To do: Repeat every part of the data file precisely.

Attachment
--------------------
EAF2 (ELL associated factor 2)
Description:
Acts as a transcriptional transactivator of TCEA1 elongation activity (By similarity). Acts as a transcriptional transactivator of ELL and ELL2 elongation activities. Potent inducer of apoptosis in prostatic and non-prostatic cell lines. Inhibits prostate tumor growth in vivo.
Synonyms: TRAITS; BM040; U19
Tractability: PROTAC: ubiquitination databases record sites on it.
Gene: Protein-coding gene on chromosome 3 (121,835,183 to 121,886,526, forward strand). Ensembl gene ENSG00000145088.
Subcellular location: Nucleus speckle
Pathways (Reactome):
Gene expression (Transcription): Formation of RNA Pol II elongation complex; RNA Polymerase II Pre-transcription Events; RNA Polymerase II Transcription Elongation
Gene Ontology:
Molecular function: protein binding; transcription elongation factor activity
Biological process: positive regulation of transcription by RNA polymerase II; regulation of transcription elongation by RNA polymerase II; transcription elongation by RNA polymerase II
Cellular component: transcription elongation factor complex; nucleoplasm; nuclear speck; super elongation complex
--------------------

EAF2 (ELL associated factor 2)
Description:
Acts as a transcriptional transactivator of TCEA1 elongation activity (By similarity). Acts as a transcriptional transactivator of ELL and ELL2 elongation activities. Potent inducer of apoptosis in prostatic and non-prostatic cell lines. Inhibits prostate tumor growth in vivo.
Synonyms: TRAITS; BM040; U19
Tractability: PROTAC: ubiquitination databases record sites on it.
Gene: Protein-coding gene on chromosome 3 (121,835,183 to 121,886,526, forward strand). Ensembl gene ENSG00000145088.
Subcellular location: Nucleus speckle
Pathways (Reactome):
Gene expression (Transcription): Formation of RNA Pol II elongation complex; RNA Polymerase II Pre-transcription Events; RNA Polymerase II Transcription Elongation
Gene Ontology:
Molecular function: protein binding; transcription elongation factor activity
Biological process: positive regulation of transcription by RNA polymerase II; regulation of transcription elongation by RNA polymerase II; transcription elongation by RNA polymerase II
Cellular component: transcription elongation factor complex; nucleoplasm; nuclear speck; super elongation complex